Delene, J.G.

1985-01-01

377

Image fusion with guided filtering.  

PubMed

A fast and effective image fusion method is proposed for creating a highly informative fused image through merging multiple images. The proposed method is based on a two-scale decomposition of an image into a base layer containing large scale variations in intensity, and a detail layer capturing small scale details. A novel guided filtering-based weighted average technique is proposed to make full use of spatial consistency for fusion of the base and detail layers. Experimental results demonstrate that the proposed method can obtain state-of-the-art performance for fusion of multispectral, multifocus, multimodal, and multiexposure images. PMID:23372084

Li, Shutao; Kang, Xudong; Hu, Jianwen

2013-07-01

378

Advanced fusion concepts: project summaries  

SciTech Connect

This report contains descriptions of the activities of all the projects supported by the Advanced Fusion Concepts Branch of the Office of Fusion Energy, US Department of Energy. These descriptions are project summaries of each of the individual projects, and contain the following: title, principle investigators, funding levels, purpose, approach, progress, plans, milestones, graduate students, graduates, other professional staff, and recent publications. Information is given for each of the following programs: (1) reverse-field pinch, (2) compact toroid, (3) alternate fuel/multipoles, (4) stellarator/torsatron, (5) linear magnetic fusion, (6) liners, and (7) Tormac. (MOW)

None

1980-12-01

379

Fusion of Loops for Parallelism and Locality  

Microsoft Academic Search

Loop fusion improves data locality and re- duces synchronization in data-parallel applications. How - ever, loop fusion is not always legal. Even when legal, fusion may introduce loop-carried dependences which re- duce parallelism. In addition, performance losses result from cache conflicts in fused loops. We present new, sys- tematic techniques which: (1) allow fusion of loop nests in the presence

Naraig Manjikian; Tarek S. Abdelrahman

1995-01-01

380

Fusion of Loops for Parallelism and Locality  

Microsoft Academic Search

Abstract Loop fusion improves data locality and reduces synchronization in data-parallel applications. However, loop fusion is not always legal. Even when legal, fusion may introduce loop-carried dependences which prevent parallelism. In addition, performance losses result from cache conflicts in fused loops. In this paper, we present new techni ques to: (1) allow fusion of loop nests in the presence of

Naraig Manjikian; Tarek S. Abdelrahman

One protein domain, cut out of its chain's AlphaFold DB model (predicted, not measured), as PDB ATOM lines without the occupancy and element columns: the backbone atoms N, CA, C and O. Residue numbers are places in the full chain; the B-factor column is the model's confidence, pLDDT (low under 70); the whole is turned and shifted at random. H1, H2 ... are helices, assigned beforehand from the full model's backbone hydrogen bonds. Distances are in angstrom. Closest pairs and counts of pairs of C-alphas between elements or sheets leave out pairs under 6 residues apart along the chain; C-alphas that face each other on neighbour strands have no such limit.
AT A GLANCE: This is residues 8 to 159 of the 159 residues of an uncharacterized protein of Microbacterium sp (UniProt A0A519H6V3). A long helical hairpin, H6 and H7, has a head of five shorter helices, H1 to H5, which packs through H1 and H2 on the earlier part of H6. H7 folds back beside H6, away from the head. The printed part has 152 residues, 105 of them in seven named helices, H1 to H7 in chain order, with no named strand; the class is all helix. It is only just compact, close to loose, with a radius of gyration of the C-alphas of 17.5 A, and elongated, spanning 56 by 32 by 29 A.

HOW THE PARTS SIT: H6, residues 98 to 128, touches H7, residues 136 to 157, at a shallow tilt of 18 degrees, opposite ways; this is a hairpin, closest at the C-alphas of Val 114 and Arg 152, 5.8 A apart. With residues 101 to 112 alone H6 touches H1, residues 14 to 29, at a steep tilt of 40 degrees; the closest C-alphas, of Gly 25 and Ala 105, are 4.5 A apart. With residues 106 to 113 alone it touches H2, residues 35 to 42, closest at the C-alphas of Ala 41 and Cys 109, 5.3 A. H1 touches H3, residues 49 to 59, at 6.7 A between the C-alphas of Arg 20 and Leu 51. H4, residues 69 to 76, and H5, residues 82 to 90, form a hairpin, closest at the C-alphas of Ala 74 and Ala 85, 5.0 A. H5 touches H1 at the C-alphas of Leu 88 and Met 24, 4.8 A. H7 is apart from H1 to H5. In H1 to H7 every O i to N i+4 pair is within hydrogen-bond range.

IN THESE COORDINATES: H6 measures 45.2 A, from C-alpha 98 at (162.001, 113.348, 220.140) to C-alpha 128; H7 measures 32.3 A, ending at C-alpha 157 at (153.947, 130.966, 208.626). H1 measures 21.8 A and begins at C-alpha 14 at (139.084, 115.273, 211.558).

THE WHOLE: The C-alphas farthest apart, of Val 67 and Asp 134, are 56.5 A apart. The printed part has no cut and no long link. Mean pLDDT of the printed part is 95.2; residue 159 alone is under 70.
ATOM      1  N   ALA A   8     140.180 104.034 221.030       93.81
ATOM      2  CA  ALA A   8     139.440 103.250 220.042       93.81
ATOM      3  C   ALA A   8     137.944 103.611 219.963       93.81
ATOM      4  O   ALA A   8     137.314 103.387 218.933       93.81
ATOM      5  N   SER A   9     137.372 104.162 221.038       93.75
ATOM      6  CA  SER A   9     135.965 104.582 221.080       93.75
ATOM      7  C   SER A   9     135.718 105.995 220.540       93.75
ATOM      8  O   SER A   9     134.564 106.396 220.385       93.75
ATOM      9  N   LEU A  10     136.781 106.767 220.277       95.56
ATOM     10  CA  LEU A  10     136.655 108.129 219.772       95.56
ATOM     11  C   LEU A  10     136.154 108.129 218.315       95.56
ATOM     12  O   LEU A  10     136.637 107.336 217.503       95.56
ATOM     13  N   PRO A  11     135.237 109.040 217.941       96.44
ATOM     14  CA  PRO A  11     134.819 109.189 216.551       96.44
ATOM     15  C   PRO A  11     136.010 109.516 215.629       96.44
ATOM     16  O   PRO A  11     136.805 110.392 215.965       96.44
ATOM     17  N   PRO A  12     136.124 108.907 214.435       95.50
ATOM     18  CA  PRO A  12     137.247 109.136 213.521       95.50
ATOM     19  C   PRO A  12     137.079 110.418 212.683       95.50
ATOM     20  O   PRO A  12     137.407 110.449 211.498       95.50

1997-01-01

381

Developments in inertial fusion energy and beam fusion at magnetic confinement  

Microsoft Academic Search

The 70-year anniversary of the first nuclear fusion reaction of hydrogen isotopes by Oliphant, Harteck, and Rutherford is an opportunity to realize how beam fusion is the path for energy production, including both branches, the magnetic confinement fusion and the inertial fusion energy (IFE). It is intriguing that Oliphant's basic concept for igniting controlled fusion reactions by beams has made

Heinrich Hora

2004-01-01

382

Fusion materials irradiations at MaRIE's fission fusion facility  

SciTech Connect

Los Alamos National Laboratory's proposed signature facility, MaRIE, will provide scientists and engineers with new capabilities for modeling, synthesizing, examining, and testing materials of the future that will enhance the USA's energy security and national security. In the area of fusion power, the development of new structural alloys with better tolerance to the harsh radiation environments expected in fusion reactors will lead to improved safety and lower operating costs. The Fission and Fusion Materials Facility (F{sup 3}), one of three pillars of the proposed MaRIE facility, will offer researchers unprecedented access to a neutron radiation environment so that the effects of radiation damage on materials can be measured in-situ, during irradiation. The calculated radiation damage conditions within the F{sup 3} match, in many respects, that of a fusion reactor first wall, making it well suited for testing fusion materials. Here we report in particular on two important characteristics of the radiation environment with relevancy to radiation damage: the primary knock-on atom spectrum and the impact of the pulse structure of the proton beam on temporal characteristics of the atomic displacement rate. With respect to both of these, analyses show the F{sup 3} has conditions that are consistent with those of a steady-state fusion reactor first wall.

Pitcher, Eric J [Los Alamos National Laboratory

2010-10-06

383

Environmental Development Plan: Magnetic Fusion.  

National Technical Information Service (NTIS)